I seem to struggle maintaining any long term relationships with people. Something seems to put them off.
I haven’t just only struggled with this since becoming a carer it’s been along time before then as well

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I might try that myself carol

Hi Sarah, I get out of the house as much as possible. Last night I went to Reigate in order on my own to have dinner at a new restaurant. It was really nice. I ordered carrot cake from the menu. I even played games there.
Try finding some fun activities you can do on your own too. Find out if your local library has any events or activities worth going to. That way you can even make tons of new friends. Consider learning new skills. Embark on a course. Sign up to a local higher education college.
Look at finding part time roles and explore your career options. Pick up a weekly copy of a newspaper to see if there are any advertised vacancies that are listed on offer. Make notes.

Hello Sarah

You are not alone, many carers find themselves isolated and alone. I know you have been a member for a while but I just wanted to remind you we have weekly meetups online where carers come together for an hour or so and talk. It’s a great place to connect with other carers who know exactly what you are going through. I know it can be quite daunting but there’s no pressure to share anything unless you want to. If you haven’t already given our carer for a cuppa session ago, please have a look at the link attached and see if it is something you would like to come along to, we would love to see you there.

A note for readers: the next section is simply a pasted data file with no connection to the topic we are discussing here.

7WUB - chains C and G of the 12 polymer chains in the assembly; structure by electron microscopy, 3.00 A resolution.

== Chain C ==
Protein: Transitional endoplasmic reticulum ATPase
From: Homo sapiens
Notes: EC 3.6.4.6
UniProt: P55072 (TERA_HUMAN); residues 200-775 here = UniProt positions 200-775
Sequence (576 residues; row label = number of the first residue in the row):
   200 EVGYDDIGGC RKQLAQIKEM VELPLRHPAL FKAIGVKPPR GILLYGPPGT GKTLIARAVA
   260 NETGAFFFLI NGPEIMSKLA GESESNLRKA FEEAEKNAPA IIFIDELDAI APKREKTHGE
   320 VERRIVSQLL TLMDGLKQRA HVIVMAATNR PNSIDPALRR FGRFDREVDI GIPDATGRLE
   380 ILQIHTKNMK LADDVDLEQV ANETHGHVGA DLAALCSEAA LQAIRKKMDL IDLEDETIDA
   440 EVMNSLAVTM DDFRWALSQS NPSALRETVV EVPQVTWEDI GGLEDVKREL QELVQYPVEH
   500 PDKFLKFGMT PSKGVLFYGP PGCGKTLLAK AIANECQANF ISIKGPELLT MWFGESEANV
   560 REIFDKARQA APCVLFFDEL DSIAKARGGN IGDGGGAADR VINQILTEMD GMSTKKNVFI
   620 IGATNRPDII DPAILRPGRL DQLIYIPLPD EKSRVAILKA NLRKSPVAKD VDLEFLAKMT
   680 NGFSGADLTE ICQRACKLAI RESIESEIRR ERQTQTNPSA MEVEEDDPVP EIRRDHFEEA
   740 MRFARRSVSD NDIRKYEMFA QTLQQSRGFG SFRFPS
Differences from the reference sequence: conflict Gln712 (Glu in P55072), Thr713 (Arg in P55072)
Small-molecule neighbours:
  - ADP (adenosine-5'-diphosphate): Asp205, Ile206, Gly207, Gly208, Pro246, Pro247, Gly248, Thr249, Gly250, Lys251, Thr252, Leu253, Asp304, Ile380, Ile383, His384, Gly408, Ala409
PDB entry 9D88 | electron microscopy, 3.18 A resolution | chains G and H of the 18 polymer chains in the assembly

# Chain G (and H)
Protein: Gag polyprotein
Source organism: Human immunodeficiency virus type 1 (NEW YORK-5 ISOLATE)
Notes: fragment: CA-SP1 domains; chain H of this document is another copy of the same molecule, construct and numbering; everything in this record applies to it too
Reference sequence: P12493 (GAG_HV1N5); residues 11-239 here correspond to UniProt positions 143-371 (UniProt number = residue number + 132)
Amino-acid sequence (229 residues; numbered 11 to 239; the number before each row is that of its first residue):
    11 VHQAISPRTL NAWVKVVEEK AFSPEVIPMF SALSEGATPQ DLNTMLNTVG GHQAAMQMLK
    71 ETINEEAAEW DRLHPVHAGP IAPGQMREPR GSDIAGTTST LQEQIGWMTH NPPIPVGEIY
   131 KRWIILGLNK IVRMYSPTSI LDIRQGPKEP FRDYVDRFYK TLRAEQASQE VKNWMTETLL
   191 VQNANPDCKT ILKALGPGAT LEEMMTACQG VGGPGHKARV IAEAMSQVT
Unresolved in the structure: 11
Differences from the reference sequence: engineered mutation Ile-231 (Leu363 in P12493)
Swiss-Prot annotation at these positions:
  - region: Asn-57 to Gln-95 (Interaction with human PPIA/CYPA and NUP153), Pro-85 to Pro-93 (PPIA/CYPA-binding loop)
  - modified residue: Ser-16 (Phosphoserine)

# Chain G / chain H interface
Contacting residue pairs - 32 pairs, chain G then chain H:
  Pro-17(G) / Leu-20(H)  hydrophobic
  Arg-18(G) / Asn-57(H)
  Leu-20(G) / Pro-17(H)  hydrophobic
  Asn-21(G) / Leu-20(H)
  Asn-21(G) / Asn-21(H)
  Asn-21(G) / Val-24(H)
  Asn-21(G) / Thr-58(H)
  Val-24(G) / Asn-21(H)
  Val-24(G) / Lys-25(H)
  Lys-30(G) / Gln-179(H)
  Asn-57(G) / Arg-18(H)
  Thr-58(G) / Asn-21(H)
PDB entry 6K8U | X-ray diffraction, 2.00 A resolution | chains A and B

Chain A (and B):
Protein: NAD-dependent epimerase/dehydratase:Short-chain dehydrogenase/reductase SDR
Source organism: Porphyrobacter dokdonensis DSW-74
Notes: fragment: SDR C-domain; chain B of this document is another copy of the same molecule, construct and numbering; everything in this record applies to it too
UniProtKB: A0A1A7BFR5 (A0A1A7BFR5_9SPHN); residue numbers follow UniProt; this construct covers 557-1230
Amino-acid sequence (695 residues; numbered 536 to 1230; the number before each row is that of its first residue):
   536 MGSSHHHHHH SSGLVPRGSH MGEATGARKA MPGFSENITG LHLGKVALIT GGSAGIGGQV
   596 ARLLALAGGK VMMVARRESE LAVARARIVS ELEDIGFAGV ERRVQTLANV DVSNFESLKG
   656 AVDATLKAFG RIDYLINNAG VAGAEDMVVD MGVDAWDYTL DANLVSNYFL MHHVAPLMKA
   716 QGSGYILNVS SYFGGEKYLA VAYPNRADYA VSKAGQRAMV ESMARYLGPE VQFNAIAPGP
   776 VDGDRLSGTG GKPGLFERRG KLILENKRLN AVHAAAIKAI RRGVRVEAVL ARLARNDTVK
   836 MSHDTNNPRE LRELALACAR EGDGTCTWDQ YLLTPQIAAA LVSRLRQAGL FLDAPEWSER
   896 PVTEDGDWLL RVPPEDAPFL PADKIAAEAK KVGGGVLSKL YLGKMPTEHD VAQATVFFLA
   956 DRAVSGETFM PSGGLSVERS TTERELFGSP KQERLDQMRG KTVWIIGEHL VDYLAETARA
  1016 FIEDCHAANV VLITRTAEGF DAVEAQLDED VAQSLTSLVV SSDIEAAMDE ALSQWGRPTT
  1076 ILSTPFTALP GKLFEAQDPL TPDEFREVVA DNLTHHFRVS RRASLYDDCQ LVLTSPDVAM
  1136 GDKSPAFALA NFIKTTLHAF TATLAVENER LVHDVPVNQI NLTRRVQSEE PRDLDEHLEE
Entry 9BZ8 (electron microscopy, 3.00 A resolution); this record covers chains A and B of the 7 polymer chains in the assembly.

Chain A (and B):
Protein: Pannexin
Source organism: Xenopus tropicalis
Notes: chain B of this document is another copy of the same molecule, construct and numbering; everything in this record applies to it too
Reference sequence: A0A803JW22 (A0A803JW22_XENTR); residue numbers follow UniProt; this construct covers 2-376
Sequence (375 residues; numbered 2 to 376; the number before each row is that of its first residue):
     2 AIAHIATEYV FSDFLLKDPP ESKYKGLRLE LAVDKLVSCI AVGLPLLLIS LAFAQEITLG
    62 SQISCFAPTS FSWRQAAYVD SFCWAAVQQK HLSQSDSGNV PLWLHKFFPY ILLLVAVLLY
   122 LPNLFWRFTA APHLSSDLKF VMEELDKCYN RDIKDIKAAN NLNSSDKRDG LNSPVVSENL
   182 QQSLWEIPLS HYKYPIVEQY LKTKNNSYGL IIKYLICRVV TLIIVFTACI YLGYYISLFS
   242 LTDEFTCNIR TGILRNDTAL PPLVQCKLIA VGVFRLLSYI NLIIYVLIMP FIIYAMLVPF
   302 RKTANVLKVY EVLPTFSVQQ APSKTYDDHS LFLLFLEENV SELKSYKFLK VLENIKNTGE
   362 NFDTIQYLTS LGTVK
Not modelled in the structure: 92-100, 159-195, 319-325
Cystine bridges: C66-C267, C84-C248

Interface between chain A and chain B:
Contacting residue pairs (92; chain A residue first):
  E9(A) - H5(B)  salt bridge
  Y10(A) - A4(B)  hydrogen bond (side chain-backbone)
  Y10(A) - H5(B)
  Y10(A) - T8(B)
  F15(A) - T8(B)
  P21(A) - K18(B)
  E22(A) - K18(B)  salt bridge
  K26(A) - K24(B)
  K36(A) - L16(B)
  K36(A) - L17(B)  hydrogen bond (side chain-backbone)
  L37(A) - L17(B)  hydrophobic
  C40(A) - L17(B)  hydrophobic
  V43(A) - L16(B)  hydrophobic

with best wishes

Hi Carole and welcome.

Please see Ingrid’s post above - as your other half can’t be left alone - the cuppa for carers might work for you too.

Also, have you had a Carer’s assessment recently? There should be a sitting service in your area, that could sit with your other half and enable you to go out and socialise - a Carers group/ Book Club / meet a friend / a class etc